Just over the past few hours:
Trump, enraged because Twitter dared fact-check one of his tweets, this afternoon signed an executive order to punish social media companies:
The executive order targets companies granted liability protections through Section 230 of the Communications Decency Act. Without congressional action, however, there are limits to what Trump can do with the executive order. The president said Thursday that he would indeed pursue legislation in addition to the order.
Attorney General William Barr, who also attended the signing, said the Justice Department would also seek to sue social media companies, saying the statute “has been stretched way beyond its original intention.”
Trump wants to sic lawsuits on companies that displease him. Ironically, Trump’s tweets about Joe Scarborough and Lori Klausutis may have left him vulnerable to civil suits. See also Greg Sargent, Trump’s assault on truth takes an ugly new turn.
Meanwhile, Trump retweeted a video that includes the line “the only good Democrat is a dead Democrat.”
A Pulitzer-winning cartoonist put the original copy of an anti-Trump cartoon up for sale on an online retail site. The Trump campaign bullied the retail site, Redbubble, into removing the cartoon. So much for free speech.
Heavily armed white nationalist “boogaloo” militia members have embedded themselves in the Minneapolis protests of the killing of George Floyd.
And, of course, in the midst of a deadly pandemic Trump has been pushing misinformation, suppressing safety guidelines, and discouraging by example the wearing of masks.
I have the impression that a lot of people who are not politics or media nerds genuinely believe that all news media are misreporting facts — generating “fake news” — in the service of their political agendas. Among long-established major media news outlets, that’s actually rare. The real fake news is happening because news media companies are afraid of telling the awful truth. But they have to start.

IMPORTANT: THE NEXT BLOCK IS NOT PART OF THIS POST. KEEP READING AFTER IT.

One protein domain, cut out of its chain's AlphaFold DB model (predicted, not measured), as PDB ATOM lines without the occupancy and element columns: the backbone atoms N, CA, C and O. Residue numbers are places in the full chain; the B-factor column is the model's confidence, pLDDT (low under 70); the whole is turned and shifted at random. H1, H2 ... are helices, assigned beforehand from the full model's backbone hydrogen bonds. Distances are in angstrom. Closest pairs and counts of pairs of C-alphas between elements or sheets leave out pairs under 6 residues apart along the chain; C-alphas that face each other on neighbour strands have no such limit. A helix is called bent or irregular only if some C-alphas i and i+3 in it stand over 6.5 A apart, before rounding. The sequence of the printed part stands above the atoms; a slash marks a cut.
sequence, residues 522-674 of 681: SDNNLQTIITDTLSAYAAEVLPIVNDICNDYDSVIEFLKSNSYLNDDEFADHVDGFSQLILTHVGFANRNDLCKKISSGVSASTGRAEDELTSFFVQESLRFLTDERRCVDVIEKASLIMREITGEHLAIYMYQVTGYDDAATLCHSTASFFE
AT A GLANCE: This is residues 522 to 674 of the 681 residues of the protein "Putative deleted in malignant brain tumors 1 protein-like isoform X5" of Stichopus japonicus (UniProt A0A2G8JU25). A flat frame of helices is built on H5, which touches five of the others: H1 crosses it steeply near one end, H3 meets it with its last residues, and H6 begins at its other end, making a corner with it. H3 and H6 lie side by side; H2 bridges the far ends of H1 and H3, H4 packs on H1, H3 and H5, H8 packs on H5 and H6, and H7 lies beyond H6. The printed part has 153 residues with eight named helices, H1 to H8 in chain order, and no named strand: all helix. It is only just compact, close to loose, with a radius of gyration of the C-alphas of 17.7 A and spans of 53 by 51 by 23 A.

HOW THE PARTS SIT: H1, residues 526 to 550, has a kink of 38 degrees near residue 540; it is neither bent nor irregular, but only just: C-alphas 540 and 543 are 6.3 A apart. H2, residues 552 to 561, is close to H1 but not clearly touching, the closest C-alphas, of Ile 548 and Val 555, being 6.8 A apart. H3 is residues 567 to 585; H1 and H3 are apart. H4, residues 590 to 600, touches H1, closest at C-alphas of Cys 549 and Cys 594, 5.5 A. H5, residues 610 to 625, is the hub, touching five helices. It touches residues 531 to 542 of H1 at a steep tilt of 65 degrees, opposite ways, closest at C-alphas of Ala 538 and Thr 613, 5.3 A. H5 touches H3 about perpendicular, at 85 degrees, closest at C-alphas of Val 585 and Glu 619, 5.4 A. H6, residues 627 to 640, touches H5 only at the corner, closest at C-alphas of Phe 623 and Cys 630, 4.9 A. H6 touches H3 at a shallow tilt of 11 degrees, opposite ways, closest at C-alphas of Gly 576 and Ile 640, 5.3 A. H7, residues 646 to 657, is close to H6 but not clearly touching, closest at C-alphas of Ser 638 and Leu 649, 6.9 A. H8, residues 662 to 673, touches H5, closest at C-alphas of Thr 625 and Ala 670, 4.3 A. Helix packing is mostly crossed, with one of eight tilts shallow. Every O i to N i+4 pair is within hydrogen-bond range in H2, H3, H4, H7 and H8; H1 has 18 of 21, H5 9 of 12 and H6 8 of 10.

Update: Charles Pierce on today’s executive order —
Before discussing some of the eight gozillion ways this executive order is insane, let me state for the record to all Republican operatives and their clients: if you ever played the media-bias card for political advantage, openly or covertly, this is what you invited into our politics. Revolving on a spit in hell, Spiro Agnew knows this. It was always nonsense. It was always a bully’s tactic. And here we are now. …
… It should be noted that, as he was signing this, the president* was on Twitter attacking a specific employee of Twitter, throwing his name out to his pack of MAGA hyenas. It should be noted that this came after a month in which the president* used the electric Twitter machine to repeatedly imply that Joe Scarborough may have committed murder.